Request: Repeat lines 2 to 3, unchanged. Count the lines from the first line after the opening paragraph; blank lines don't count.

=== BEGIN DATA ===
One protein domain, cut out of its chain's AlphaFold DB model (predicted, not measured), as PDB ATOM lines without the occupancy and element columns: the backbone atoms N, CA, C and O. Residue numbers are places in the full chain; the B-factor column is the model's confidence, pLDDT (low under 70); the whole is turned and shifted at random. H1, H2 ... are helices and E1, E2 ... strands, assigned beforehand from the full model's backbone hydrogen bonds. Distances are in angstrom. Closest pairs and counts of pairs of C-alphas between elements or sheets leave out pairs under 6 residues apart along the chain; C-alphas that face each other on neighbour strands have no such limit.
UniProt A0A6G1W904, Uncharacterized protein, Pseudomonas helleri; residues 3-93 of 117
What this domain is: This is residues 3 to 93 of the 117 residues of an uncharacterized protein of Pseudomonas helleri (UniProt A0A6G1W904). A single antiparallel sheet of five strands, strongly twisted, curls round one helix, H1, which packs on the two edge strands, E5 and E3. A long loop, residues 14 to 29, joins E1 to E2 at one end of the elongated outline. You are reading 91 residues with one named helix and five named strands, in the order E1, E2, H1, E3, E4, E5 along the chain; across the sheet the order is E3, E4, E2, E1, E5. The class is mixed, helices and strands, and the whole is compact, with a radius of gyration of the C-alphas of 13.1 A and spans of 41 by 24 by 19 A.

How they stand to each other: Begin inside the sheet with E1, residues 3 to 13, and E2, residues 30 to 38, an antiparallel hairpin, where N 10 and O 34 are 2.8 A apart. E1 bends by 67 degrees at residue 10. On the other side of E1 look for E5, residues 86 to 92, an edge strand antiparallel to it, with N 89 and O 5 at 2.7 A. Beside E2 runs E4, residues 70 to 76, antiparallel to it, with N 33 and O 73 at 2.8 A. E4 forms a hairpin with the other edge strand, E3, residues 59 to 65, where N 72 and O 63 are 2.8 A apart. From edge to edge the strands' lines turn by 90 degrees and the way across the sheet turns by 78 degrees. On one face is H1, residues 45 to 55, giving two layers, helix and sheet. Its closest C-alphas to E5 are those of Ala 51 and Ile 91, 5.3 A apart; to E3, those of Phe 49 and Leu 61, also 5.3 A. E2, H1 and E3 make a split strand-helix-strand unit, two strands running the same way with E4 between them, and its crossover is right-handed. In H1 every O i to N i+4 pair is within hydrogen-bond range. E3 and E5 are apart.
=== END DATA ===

What this domain is: This is residues 3 to 93 of the 117 residues of an uncharacterized protein of Pseudomonas helleri (UniProt A0A6G1W904). A single antiparallel sheet of five strands, strongly twisted, curls round one helix, H1, which packs on the two edge strands, E5 and E3. A long loop, residues 14 to 29, joins E1 to E2 at one end of the elongated outline. You are reading 91 residues with one named helix and five named strands, in the order E1, E2, H1, E3, E4, E5 along the chain; across the sheet the order is E3, E4, E2, E1, E5. The class is mixed, helices and strands, and the whole is compact, with a radius of gyration of the C-alphas of 13.1 A and spans of 41 by 24 by 19 A.

How they stand to each other: Begin inside the sheet with E1, residues 3 to 13, and E2, residues 30 to 38, an antiparallel hairpin, where N 10 and O 34 are 2.8 A apart. E1 bends by 67 degrees at residue 10. On the other side of E1 look for E5, residues 86 to 92, an edge strand antiparallel to it, with N 89 and O 5 at 2.7 A. Beside E2 runs E4, residues 70 to 76, antiparallel to it, with N 33 and O 73 at 2.8 A. E4 forms a hairpin with the other edge strand, E3, residues 59 to 65, where N 72 and O 63 are 2.8 A apart. From edge to edge the strands' lines turn by 90 degrees and the way across the sheet turns by 78 degrees. On one face is H1, residues 45 to 55, giving two layers, helix and sheet. Its closest C-alphas to E5 are those of Ala 51 and Ile 91, 5.3 A apart; to E3, those of Phe 49 and Leu 61, also 5.3 A. E2, H1 and E3 make a split strand-helix-strand unit, two strands running the same way with E4 between them, and its crossover is right-handed. In H1 every O i to N i+4 pair is within hydrogen-bond range. E3 and E5 are apart.